Managing weeds and maintaining nitrogen in organic apple production is an expensive and labor-intensive task.
In short, it isn’t easy. Organic growers everywhere struggle to adequately control weeds while maintaining nitrogen levels and the high quality of their soils.
Given that Washington is the largest U.S. producer of organic apples, harvesting more than 90 percent of U.S. fresh production (according to 2014 U.S. Department of Agriculture data), Washington growers might have some insight into how best to do both.
Here’s a quick summary of the practices commonly employed by organic apple growers in Central Washington to control weeds and maintain nitrogen levels in soils.
Organic growers in other areas should keep in mind that they may have fewer options.
For example, chicken “compost” or manure may be less available where little poultry production occurs or where competition is stiff from higher value organic crops.
Another factor is that some older orchards with rocky soils, solid-set sprinklers or large, widely spaced trees may be less amenable for some of the tillage practices used by many Washington tree crop growers.
Nitrogen (N) and weed fertilization programs for most organic tree crop growers in Washington are often interconnected in that tillage for weed control incorporates the compost and fertilizer.
Many growers use the most cost-effective N strategy, currently consisting of “composted” chicken manure, applied in fall and/or spring, plus supplemental feather meal or other higher concentration N fertilizer, generally applied in spring.
The manure is composted enough to kill pathogens for food safety concerns, but not enough to immobilize all the N in organic matter.
Most finished compost has about 1.0 to 1.5 percent total N and the N is slowly mineralized in the soil over many years, so it is not considered a fertilizer unless used for many consecutive years.
But the chicken compost coming from in-state and out-of-state farms often has 3 to 4 percent total N, and plant-available nitrogen will be about 50 percent in the first year, compared to about 10 percent for finished compost.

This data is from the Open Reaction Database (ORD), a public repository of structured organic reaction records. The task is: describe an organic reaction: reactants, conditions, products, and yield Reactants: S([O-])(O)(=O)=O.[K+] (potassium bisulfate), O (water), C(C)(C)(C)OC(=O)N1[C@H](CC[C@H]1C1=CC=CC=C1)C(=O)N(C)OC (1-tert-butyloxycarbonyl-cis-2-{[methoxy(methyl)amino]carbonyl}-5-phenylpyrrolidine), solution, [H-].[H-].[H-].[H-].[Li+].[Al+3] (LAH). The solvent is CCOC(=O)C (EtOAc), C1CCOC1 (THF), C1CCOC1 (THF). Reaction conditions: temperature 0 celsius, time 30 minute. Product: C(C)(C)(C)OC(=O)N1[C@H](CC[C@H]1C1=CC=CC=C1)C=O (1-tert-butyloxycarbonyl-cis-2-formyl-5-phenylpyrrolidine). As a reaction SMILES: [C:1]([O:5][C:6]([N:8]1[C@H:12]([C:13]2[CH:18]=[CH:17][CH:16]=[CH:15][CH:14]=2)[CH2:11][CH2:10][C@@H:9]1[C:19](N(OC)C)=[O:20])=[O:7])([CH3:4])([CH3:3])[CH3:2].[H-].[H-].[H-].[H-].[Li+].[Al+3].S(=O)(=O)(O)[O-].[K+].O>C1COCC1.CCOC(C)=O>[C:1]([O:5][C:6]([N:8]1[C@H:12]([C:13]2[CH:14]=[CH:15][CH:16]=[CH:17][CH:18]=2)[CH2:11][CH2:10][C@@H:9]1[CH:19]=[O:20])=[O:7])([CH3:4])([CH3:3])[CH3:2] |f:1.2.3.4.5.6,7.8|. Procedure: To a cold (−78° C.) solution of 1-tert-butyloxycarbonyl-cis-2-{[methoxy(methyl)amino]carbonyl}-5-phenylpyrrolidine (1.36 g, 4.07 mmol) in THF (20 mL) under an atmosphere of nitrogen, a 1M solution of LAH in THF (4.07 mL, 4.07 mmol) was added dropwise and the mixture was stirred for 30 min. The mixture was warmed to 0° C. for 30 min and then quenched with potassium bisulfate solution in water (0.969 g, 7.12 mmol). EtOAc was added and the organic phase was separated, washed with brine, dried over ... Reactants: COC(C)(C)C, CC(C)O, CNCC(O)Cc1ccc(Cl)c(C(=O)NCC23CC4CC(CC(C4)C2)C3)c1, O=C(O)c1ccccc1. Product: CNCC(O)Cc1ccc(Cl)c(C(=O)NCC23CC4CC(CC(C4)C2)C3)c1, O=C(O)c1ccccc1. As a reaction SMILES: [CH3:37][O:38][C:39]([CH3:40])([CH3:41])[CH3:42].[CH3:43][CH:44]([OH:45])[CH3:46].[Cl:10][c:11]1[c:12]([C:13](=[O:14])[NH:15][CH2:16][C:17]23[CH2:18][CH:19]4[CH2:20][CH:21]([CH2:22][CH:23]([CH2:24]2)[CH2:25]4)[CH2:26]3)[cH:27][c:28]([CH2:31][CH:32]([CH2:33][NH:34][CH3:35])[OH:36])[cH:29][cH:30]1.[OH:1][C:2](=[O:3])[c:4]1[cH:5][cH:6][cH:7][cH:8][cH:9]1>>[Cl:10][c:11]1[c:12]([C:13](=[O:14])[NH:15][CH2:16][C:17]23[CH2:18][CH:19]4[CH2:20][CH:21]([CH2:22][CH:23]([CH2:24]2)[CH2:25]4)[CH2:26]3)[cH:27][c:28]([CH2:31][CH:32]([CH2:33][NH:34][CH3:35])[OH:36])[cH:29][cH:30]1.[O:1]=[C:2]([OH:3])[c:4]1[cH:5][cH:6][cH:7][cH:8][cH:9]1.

Typical application rates are 2 to 3 tons per orchard acre, concentrated in a 10- to 20-inch band on either side of the tree row and usually not in the grass alley.
A 2-ton application of this chicken manure at 3.25 percent N and 25 percent moisture content may contain nearly 100 pounds of total N.
In the first year after application, it will likely provide about 50 pounds of plant-available nitrogen per ton applied, assuming it is incorporated the day it is applied.
Growers should obtain recent nutrient analyses of compost and manure products and should also know the percent moisture.
About a quarter of the total N in the chicken manure product may be present as ammonium, which is subject to rapid loss to the air (as ammonia gas) if not incorporated into the soil with tillage, or through irrigation.
Once in the soil, the ammonium quickly converts to nitrate, which is taken up by tree roots or can also be lost to leaching or runoff if over-irrigation occurs.
This available N is ready for tree use shortly after application, while the slower release N will be available during the rest of the year and in subsequent years.
With an organic N source, getting the timing right can be challenging. Trees assimilate N from the soil when they are actively growing (spring and summer) and not during the dormant season.
There is generally heavy demand in spring to supply N for the new vegetative growth, and in late summer or early fall to build tree N reserves for the next spring.
Past research has shown rapid uptake of available N a few weeks before apple harvest without affecting fruit quality, compared with little tree uptake later in the fall when the trees are senescing and heading into dormancy.
Fall applications can result in substantial loss to leaching over the winter as soil temperatures are still generally high enough for conversion of some N to the nitrate form, which is not held by the soil.
The most common method of weed management in organic orchards in the region is a Wonder Weeder, which is a Lilliston-type rolling cultivator.
This implement is fixed so it has no hydraulic arm retraction to move it back and forth into the tree row, as a Weed Badger or similar implement does.